Back when I worked an advocate for intellectual freedom, I would frequently get yelled at on the phone by people who thought the organization I worked for was trying to corrupt young minds by making books they disagreed with available. (Callers were people who believed that books like The Lion, The Witch and The Wardrobe, by famed Christian thinker C.S. Lewis, was un-Christian, because it depicted magic).

I’d let them yell it out (sometimes holding the phone at arm’s length), and then I’d say, “I may not be able to make you happy, but I can give you some information that might help you understand our position.” Then I’d explain that their freedom to read about and express their beliefs was only protected if the same freedom extended to those on the opposite side.

Sometimes, it worked.

Maybe it still could.

Hopeful, I remain,

Your not-a-Pollyanna-but-determined-to-get-through-to-better-days,


P.S. – I’ve updated my 27 Things page with a new listicle. Hope you get a kick out of it.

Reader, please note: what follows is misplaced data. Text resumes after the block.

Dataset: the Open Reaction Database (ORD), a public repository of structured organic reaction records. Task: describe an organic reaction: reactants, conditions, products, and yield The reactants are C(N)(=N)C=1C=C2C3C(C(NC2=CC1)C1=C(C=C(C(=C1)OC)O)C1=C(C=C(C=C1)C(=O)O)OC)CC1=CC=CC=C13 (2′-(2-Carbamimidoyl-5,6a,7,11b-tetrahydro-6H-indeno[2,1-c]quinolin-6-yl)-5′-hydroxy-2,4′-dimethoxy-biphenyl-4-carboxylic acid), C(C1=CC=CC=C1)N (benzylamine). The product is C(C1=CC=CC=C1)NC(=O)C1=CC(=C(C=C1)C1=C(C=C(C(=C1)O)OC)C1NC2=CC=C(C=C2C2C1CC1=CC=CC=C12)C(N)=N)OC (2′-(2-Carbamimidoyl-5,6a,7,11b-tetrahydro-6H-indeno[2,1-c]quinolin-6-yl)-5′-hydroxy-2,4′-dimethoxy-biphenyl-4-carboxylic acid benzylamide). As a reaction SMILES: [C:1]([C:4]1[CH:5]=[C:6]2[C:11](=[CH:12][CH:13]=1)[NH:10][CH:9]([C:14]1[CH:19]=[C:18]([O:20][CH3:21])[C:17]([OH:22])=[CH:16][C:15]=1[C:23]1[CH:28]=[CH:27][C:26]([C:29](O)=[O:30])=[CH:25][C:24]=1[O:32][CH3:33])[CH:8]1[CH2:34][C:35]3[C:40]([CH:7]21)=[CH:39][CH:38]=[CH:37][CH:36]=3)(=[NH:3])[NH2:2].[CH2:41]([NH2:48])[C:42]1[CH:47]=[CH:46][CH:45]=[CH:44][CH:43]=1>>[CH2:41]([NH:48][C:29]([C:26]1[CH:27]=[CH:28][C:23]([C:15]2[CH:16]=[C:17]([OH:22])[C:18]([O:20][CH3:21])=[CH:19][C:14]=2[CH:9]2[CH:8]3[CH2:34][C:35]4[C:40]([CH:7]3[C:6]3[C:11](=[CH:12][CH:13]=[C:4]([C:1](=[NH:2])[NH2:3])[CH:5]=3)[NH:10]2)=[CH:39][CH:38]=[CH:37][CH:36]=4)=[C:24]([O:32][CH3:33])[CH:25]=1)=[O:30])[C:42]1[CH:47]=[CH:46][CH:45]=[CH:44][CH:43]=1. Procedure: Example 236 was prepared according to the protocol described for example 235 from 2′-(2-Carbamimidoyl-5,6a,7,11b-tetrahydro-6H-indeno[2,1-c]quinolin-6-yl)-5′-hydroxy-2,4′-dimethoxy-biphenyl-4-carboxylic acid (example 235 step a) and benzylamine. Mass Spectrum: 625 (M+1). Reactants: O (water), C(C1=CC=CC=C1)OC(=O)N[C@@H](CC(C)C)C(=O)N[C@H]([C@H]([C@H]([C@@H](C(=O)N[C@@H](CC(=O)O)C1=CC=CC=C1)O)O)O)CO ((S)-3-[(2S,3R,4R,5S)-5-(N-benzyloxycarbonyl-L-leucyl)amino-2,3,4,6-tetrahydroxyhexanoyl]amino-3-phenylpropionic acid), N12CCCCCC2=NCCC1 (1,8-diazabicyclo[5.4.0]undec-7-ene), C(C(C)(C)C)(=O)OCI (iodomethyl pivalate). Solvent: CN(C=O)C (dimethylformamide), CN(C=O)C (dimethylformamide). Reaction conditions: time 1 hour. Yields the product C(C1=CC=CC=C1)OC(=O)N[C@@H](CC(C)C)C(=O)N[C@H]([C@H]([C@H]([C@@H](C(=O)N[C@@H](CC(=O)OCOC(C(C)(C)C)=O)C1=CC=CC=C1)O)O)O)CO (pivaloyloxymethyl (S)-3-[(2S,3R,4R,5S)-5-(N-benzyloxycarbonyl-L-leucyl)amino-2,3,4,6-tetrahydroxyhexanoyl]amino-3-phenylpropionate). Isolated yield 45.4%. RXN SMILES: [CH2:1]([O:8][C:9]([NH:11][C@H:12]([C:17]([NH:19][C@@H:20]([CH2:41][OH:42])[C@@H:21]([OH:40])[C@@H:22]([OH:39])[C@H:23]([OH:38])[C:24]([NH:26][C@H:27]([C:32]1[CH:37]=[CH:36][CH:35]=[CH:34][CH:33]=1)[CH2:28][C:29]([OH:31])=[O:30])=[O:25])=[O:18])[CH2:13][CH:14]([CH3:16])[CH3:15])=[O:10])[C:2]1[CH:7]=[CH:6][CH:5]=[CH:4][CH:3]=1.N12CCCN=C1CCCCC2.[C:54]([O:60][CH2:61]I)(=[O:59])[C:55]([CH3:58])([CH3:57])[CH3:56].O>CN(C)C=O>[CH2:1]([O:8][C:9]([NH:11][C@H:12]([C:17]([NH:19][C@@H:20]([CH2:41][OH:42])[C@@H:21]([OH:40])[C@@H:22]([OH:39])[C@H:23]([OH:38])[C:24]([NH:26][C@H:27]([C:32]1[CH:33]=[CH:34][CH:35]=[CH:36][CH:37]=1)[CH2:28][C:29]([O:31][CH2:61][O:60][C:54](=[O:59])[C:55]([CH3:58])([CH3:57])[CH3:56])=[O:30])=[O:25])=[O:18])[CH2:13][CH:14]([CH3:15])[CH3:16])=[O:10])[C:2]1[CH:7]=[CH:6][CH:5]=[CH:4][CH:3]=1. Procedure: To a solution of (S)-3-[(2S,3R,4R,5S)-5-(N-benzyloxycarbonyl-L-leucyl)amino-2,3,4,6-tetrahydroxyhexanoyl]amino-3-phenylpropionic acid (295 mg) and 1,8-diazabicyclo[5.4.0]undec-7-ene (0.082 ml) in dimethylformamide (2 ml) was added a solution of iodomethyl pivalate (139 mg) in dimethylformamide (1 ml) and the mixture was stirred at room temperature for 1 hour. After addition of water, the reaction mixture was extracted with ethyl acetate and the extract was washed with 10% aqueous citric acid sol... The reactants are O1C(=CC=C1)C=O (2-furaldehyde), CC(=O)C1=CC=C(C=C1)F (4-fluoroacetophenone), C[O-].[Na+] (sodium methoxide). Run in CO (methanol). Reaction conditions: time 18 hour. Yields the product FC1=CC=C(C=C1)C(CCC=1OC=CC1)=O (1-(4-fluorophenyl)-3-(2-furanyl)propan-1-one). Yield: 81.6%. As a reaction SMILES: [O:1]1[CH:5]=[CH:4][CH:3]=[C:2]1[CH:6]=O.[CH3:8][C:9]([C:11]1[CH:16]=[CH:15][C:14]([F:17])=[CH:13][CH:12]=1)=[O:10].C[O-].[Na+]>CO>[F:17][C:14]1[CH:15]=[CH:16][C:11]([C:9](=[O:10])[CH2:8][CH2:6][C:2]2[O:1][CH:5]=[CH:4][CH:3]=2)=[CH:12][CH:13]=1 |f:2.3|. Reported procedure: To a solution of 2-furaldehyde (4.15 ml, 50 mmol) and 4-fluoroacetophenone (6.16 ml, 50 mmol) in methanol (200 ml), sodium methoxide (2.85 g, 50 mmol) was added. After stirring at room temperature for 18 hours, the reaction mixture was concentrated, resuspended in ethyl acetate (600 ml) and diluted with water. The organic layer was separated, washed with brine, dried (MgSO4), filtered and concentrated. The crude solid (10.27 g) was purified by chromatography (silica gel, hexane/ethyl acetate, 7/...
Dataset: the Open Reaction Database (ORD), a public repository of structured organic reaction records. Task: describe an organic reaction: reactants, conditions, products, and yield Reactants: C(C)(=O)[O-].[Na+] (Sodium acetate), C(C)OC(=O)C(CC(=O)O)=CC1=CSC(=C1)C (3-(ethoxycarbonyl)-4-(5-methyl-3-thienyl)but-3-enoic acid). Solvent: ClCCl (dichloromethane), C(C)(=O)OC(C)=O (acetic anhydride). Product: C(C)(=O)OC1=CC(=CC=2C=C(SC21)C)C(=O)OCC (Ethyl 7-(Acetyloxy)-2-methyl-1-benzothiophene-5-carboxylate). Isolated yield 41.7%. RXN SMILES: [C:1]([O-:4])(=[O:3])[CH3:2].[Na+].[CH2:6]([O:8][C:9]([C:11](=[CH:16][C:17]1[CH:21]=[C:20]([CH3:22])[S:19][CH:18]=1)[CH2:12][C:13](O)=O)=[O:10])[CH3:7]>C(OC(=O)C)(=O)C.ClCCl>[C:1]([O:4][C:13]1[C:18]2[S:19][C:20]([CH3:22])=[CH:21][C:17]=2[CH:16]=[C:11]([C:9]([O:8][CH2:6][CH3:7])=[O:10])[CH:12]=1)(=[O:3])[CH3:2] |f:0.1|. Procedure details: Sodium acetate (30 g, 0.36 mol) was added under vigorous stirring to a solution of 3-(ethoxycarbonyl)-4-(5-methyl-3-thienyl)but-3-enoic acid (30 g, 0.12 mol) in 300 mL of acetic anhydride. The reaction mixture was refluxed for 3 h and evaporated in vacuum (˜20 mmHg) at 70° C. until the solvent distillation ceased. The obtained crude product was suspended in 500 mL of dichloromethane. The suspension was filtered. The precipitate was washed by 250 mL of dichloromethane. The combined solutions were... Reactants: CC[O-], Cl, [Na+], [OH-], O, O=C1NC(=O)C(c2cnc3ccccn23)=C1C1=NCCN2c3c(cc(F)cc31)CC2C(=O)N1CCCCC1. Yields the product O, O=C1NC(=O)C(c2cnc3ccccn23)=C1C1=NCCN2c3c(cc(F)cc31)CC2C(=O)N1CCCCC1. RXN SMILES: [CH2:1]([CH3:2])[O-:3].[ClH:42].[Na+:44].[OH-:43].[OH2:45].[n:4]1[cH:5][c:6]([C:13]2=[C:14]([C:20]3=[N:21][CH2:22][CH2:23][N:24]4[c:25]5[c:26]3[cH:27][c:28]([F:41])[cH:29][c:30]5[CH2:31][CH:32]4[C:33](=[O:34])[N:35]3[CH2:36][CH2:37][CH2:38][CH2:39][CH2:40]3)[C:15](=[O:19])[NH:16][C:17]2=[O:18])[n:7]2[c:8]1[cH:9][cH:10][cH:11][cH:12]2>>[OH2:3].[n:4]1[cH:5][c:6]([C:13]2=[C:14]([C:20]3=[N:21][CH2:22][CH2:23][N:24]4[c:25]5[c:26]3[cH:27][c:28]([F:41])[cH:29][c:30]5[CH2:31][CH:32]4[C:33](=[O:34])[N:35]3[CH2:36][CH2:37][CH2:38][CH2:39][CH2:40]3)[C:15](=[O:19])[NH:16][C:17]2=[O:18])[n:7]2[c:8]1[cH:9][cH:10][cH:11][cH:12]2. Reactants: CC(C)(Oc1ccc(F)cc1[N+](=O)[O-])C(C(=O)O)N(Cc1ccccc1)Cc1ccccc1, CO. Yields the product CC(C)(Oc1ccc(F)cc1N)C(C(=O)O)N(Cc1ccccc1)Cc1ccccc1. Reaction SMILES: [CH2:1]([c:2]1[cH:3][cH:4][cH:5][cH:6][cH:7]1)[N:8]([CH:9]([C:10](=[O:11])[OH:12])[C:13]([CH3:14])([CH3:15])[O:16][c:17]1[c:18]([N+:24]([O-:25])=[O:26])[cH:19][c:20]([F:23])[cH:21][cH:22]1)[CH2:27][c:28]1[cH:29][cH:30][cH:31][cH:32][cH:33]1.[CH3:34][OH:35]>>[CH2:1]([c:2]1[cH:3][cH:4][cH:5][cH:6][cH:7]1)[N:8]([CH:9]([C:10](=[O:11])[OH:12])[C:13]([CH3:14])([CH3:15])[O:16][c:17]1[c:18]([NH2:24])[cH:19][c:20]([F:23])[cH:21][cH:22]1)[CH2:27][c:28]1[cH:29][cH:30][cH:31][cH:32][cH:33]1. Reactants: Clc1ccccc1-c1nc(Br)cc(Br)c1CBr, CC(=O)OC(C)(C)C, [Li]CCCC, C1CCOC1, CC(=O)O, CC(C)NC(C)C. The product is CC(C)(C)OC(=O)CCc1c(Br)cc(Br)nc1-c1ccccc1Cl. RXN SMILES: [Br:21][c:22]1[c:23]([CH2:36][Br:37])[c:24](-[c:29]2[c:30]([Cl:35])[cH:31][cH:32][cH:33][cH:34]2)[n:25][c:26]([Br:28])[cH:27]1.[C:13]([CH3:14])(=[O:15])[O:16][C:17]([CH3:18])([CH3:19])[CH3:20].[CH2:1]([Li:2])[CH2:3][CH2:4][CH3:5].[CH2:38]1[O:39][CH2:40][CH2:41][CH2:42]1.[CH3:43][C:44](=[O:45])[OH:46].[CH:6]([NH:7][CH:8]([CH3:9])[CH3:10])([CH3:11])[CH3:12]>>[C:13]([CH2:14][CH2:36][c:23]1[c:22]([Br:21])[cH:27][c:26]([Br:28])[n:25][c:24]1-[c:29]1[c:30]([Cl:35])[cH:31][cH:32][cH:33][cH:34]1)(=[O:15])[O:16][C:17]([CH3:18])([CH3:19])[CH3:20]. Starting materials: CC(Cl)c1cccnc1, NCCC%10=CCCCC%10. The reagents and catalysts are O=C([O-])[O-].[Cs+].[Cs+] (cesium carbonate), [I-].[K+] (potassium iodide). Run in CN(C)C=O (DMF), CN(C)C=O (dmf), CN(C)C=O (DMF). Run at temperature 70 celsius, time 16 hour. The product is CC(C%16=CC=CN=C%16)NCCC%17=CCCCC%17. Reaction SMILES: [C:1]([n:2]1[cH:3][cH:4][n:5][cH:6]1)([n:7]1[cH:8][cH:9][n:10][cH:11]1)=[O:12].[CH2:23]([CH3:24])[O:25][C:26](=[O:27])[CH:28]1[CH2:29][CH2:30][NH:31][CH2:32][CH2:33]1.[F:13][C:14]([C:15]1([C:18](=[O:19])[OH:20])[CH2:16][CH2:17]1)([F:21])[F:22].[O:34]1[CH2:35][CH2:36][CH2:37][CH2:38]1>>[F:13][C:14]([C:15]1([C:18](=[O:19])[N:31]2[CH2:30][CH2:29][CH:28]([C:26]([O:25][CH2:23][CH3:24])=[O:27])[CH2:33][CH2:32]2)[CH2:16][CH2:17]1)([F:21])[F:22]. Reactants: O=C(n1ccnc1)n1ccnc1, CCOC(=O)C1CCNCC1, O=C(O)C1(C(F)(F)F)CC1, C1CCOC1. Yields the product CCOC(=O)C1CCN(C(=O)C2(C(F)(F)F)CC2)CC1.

Mrs. McWhiny’s Pity Parlor is Closing

So, about that last post. Aren’t we quite the little drama queen, with our little pity party?

Sorry about that.

I really was feeling that way and was writing from the heart, but I can feel my New England ancestresses (one of whom lived as a widowed schoolmarm for over 45 years) are pissed off at me from the next world. They want me to

So, OK, enough Mrs. McWhiny – it’s time to put the big girl pants back on (wait a sec, I am big girl, so I kind of wear them all the time, but whatever), pick yourself up, dust yourself off, and get your big ass into gratitude gear.

You’ve probably seen this one, but it bears repeating:

So, yes, my daughter and I (that’s the first thing I should be grateful for — I am not, in fact, alone – I live with an angel; a beautiful, resilient, patient, kind, caring, forgiving angel) have been through some big stuff, but: